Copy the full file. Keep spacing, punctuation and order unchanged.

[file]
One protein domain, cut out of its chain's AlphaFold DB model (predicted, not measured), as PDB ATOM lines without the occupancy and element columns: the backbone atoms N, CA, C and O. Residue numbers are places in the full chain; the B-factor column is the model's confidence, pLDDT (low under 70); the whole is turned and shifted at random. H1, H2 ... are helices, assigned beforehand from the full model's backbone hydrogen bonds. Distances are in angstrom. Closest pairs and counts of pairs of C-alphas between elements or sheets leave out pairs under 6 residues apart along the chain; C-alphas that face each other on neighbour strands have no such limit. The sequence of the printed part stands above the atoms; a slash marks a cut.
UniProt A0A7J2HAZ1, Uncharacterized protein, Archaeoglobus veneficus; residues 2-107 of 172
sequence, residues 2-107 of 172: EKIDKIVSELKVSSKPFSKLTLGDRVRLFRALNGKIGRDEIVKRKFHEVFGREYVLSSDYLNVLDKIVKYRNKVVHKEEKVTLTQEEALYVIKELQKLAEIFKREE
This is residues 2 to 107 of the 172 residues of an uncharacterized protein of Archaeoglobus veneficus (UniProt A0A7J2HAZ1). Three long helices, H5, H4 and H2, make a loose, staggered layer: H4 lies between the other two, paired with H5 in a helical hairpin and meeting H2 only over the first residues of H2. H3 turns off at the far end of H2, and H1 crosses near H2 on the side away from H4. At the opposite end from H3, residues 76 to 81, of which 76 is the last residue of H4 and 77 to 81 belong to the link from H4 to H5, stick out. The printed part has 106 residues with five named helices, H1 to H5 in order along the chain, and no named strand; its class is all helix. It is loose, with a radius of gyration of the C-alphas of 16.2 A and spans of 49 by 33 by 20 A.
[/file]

One protein domain, cut out of its chain's AlphaFold DB model (predicted, not measured), as PDB ATOM lines without the occupancy and element columns: the backbone atoms N, CA, C and O. Residue numbers are places in the full chain; the B-factor column is the model's confidence, pLDDT (low under 70); the whole is turned and shifted at random. H1, H2 ... are helices, assigned beforehand from the full model's backbone hydrogen bonds. Distances are in angstrom. Closest pairs and counts of pairs of C-alphas between elements or sheets leave out pairs under 6 residues apart along the chain; C-alphas that face each other on neighbour strands have no such limit. The sequence of the printed part stands above the atoms; a slash marks a cut.
UniProt A0A7J2HAZ1, Uncharacterized protein, Archaeoglobus veneficus; residues 2-107 of 172
sequence, residues 2-107 of 172: EKIDKIVSELKVSSKPFSKLTLGDRVRLFRALNGKIGRDEIVKRKFHEVFGREYVLSSDYLNVLDKIVKYRNKVVHKEEKVTLTQEEALYVIKELQKLAEIFKREE
This is residues 2 to 107 of the 172 residues of an uncharacterized protein of Archaeoglobus veneficus (UniProt A0A7J2HAZ1). Three long helices, H5, H4 and H2, make a loose, staggered layer: H4 lies between the other two, paired with H5 in a helical hairpin and meeting H2 only over the first residues of H2. H3 turns off at the far end of H2, and H1 crosses near H2 on the side away from H4. At the opposite end from H3, residues 76 to 81, of which 76 is the last residue of H4 and 77 to 81 belong to the link from H4 to H5, stick out. The printed part has 106 residues with five named helices, H1 to H5 in order along the chain, and no named strand; its class is all helix. It is loose, with a radius of gyration of the C-alphas of 16.2 A and spans of 49 by 33 by 20 A.